Final Fantasy X-2

Music composed by
Noriko Matsueda and Takahito Eguchi

"1000 Words" & "Real Emotion"
Lyrics by Kazunari Nojima
Vocals by Kumi Koda


Disc One-31 tracks-66:30
Disc Two-30 tracks-72:06

Because this was the first soundtrack I had purchased before the I played game itself, and the fact that Nobuo Uematsu had no part in this soundtrack, I was skeptical as to how much I would enjoy this new change of pace. As it turns out, just as Final Fantasy X-2 looks to have taken a complete change in direction from the previous installments, this soundtrack does the same. As a result of this new direction, many fans of Uematsu's masterpieces may be very well disappointed if not disgusted by this soundtrack. I was among these people as I listened to it for the first time. It started out beautifully with Eternity - Memory of Lightwaves, a piano solo I immediately wanted the sheet music for. Next came Real Emotion, a jarring transition from the first track. I believe this upbeat techno-pop vocal song is FFX-2's introduction music, and its a 180-degree turn from Liberi Fatali or FFXI's Opening Theme. Surprising, I really enjoyed this song by the time it was over. If you liked Hikari - Simple & Clean from Kingdom Hearts, I think you'd like this song.
Unfortunately, Disc 1 pretty much went downhill from here. The disc is full of either somewhat boring ambient songs or techno, jazz, and synthesied music. The three YuRiPa battle themes sound more like a dance party than battle music. It was at this moment I realized this was definitely not a Final Fantasy soundtrack, and decided not to treat it like one. Once I stopped comparing it to Final Fantasies past, the soundtrack actually became really good. Sphere Hunter - Seagull Group has a great bass and brass combo melody in it, and was one of the highlights of Disc 1. Other notable tracks on the first disc are Zanarkand Ruins, a really peaceful and serene piece, Sphere Hunter, an electric organ kind of light rock-like piece, and Besaid, somewhat reminiscent of FFX's Besaid Island with its piano and drum tropical feel. Like I said, you won't find many strings in this soundtrack as in previous Final Fantasies.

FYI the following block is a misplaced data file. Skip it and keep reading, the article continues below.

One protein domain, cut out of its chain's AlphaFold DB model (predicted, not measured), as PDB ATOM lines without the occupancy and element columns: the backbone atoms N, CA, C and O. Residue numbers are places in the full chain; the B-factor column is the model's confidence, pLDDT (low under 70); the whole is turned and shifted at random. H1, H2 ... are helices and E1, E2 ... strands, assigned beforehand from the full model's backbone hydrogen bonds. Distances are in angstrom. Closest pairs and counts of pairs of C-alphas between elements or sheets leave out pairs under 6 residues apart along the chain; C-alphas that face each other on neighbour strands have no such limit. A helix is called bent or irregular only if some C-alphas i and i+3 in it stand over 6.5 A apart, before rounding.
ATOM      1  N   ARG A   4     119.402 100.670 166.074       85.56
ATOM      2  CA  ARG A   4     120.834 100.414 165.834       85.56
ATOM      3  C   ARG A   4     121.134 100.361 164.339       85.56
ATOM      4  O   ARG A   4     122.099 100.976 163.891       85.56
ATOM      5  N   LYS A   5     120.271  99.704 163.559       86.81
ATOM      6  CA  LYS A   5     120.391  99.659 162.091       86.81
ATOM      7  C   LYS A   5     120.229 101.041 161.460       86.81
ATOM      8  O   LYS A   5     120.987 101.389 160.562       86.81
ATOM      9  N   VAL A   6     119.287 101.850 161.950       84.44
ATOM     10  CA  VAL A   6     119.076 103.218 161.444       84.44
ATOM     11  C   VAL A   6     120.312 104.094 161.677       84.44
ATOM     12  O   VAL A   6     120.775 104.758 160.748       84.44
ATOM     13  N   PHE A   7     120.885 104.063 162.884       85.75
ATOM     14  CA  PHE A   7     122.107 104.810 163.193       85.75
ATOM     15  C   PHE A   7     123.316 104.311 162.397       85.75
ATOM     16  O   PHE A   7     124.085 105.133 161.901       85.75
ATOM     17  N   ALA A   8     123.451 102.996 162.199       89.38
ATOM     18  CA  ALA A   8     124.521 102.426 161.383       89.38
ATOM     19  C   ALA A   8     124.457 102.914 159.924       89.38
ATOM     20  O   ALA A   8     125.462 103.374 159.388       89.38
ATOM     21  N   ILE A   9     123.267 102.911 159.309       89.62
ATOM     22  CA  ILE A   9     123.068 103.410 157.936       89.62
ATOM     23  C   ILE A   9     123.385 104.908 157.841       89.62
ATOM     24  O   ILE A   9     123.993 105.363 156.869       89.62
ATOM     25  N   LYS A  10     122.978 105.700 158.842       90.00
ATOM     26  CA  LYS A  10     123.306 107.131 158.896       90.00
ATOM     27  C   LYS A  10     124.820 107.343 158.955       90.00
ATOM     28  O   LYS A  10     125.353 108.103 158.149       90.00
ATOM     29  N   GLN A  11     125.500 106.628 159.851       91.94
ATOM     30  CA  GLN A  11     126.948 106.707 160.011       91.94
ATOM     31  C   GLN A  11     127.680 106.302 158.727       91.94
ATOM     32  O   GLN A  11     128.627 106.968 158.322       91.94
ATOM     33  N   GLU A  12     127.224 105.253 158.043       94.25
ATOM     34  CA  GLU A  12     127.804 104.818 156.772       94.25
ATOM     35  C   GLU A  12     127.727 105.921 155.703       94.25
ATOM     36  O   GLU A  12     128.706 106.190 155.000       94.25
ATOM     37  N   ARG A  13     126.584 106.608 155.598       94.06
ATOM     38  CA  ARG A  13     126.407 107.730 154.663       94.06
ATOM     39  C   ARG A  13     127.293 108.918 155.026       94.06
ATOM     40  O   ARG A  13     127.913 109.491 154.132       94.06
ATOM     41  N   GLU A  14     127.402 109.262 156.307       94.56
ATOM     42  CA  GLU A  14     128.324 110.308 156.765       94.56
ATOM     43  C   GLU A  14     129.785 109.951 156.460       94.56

Disc 2, however, is where the soundtrack really starts to shine. It starts off with Seagull Group March, something which at first I really didn't like at all. But after a few listens, I actually came to really like this song (it's a good break from the symphonic or darker FF music I usually listen to). Nothing musically beautiful like Melodies of Life or Aeris' Theme for sure, but instead the song is really upbeat peppy and just has an overall happy-go-luck feeling to it. I can hardly imagine what could be happening when this song appears in the game. It's sounds mainly like the title says with a marching band beat to it, but it's scattered with all kinds of random noises: fireworks, roosters, shoots of Ya-Hoo!, something that sounds possibly like a baby crying, stuff that really brings us to the point of one of the soundtracks greatest points.

The synth is AMAZINGLY GOOD. Being a brass player, I was stunned by how realistic the brass sounded, from the tuba to the trumpet falls. FFVII's brass sounds absolutely TERRIBLE after listening to this. At many moments it was hard to believe this music was even synthesized, all the instruments are just that good, even better than FFX and Kingdom Hearts.